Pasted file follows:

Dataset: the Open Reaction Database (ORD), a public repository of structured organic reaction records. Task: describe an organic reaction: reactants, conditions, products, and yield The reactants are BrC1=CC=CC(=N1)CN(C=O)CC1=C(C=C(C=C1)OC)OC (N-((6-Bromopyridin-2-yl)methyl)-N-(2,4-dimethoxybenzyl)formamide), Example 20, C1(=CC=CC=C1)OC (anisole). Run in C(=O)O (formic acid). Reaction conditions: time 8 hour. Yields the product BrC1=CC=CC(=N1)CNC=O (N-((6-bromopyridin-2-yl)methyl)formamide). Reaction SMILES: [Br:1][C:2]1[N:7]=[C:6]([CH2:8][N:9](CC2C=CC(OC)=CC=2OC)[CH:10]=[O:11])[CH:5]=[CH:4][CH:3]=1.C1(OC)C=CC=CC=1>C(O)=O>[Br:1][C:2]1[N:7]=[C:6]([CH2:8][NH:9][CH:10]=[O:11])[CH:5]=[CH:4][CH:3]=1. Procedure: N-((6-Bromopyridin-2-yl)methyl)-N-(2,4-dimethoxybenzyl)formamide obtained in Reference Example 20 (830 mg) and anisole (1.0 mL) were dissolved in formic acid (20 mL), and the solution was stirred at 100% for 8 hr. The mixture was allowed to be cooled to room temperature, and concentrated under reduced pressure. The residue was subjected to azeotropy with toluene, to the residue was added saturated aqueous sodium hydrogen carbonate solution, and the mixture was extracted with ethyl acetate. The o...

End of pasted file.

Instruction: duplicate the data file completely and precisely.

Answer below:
Dataset: the Open Reaction Database (ORD), a public repository of structured organic reaction records. Task: describe an organic reaction: reactants, conditions, products, and yield The reactants are BrC1=CC=CC(=N1)CN(C=O)CC1=C(C=C(C=C1)OC)OC (N-((6-Bromopyridin-2-yl)methyl)-N-(2,4-dimethoxybenzyl)formamide), Example 20, C1(=CC=CC=C1)OC (anisole). Run in C(=O)O (formic acid). Reaction conditions: time 8 hour. Yields the product BrC1=CC=CC(=N1)CNC=O (N-((6-bromopyridin-2-yl)methyl)formamide). Reaction SMILES: [Br:1][C:2]1[N:7]=[C:6]([CH2:8][N:9](CC2C=CC(OC)=CC=2OC)[CH:10]=[O:11])[CH:5]=[CH:4][CH:3]=1.C1(OC)C=CC=CC=1>C(O)=O>[Br:1][C:2]1[N:7]=[C:6]([CH2:8][NH:9][CH:10]=[O:11])[CH:5]=[CH:4][CH:3]=1. Procedure: N-((6-Bromopyridin-2-yl)methyl)-N-(2,4-dimethoxybenzyl)formamide obtained in Reference Example 20 (830 mg) and anisole (1.0 mL) were dissolved in formic acid (20 mL), and the solution was stirred at 100% for 8 hr. The mixture was allowed to be cooled to room temperature, and concentrated under reduced pressure. The residue was subjected to azeotropy with toluene, to the residue was added saturated aqueous sodium hydrogen carbonate solution, and the mixture was extracted with ethyl acetate. The o...